HomeSurgery ArticlesWhat Are Heart Surgeons Called?

What Are Heart Surgeons Called?

The heart is one of the most important organs in the entire body. It pumps to circulate your blood throughout your body to keep all of the organs and other systems within your body to be nourished by oxygen, and to remove unwanted waste products like carbon dioxide. The word “heart” is often used in common vernacular to describe the source, the center, and a vital aspect of something. Thus, with how important the heart has been considered even going back to ancient times, it stands to reason that there are surgeons out there who specialize in the surgical procedures concerning the heart. So what exactly are heart surgeons called? Well, the answer may be a little bit more complicated than we think.

                First of all, heart surgeons are not cardiologists. Cardiologists are physicians who conduct routine exams on the patient’s rhythmic beating of the heart, and conducts interviews to their patients, asking them how their heart feels. Cardiologists then prescribe them medication meant to either slow down, speed up, relieve pain, or aid in the clearing up of the atrial valves of the heart, depending on the cardiologist’s diagnosis. However, when the cardiologist concludes that surgery is needed, that is when they refer their patients to the “heart surgeon”.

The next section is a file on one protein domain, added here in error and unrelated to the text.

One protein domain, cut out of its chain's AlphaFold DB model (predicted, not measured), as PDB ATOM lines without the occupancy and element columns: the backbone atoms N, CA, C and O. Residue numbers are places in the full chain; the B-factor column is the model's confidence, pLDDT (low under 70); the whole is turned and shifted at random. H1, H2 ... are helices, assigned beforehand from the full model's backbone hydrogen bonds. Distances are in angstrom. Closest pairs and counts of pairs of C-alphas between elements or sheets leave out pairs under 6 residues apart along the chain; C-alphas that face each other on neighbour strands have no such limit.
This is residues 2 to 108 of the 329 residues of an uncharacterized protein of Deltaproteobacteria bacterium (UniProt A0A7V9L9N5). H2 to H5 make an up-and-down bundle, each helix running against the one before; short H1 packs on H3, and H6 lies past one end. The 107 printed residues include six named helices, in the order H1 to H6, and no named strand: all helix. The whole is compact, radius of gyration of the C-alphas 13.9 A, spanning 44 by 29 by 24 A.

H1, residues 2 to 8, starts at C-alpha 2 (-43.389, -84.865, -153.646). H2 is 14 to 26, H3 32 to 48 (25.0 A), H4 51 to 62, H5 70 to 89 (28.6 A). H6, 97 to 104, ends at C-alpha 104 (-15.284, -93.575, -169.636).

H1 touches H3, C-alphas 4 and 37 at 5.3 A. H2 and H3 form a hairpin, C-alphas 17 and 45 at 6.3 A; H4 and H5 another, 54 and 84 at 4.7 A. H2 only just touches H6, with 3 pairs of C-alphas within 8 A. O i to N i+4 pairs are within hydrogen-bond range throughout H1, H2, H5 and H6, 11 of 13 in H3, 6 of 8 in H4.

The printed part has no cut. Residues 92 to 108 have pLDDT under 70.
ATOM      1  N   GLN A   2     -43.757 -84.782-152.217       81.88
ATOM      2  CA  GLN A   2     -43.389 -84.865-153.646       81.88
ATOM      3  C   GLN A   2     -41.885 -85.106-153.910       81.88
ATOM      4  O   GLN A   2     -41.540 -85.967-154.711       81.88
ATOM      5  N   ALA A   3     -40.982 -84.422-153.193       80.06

Historically speaking, there were surgeons who did specialize solely on the heart. They were simply known as “cardiac surgeons” and they would often perform open heart surgery to help with blockages, fixed congenital defects and deformities, heart transplants, and even helped in experiments when it came to understanding how the vital organ worked. Heart problems have been the leading cause of natural deaths since recorded history, so it should come as no surprise that cardiac surgery emerged as early as it did (some ancient Egyptian hieroglyphs even depicted cardiac surgery).

                However, with the further advancement of modern medicine, so has the structure of specializations advanced. So, by today’s standards, “heart surgery” actually falls under the broader umbrella term of “cardiothoracic surgery” where more specific heart surgery is a further sub-specialization, but practitioners under cardiothoracic surgery in general are more than capable of operating on other organs as well. Namely, the lungs, and esophagus.

                Cardiothoracic surgery, as the name suggests, focuses on the surgical treatment of organs in the thoracic cavity, mainly the heart, the lungs, and the esophagus. This can be derived from the two parts of the name; cardio, which means anything related to the heart; and thoracic, which means anything relating to the midsection of the body.

                In most countries, cardiothoracic surgery is further subdivided into the more specialized branches such as cardiac surgery, which focuses more on the heart. However, most developed western countries like the United States, the United Kingdom, Australia, New Zealand, and the European Union all consider cardiothoracic surgery its own distinct branch of surgical medicine, with an equal amount of focus and competency on both the cardiac aspect, and the thoracic aspect.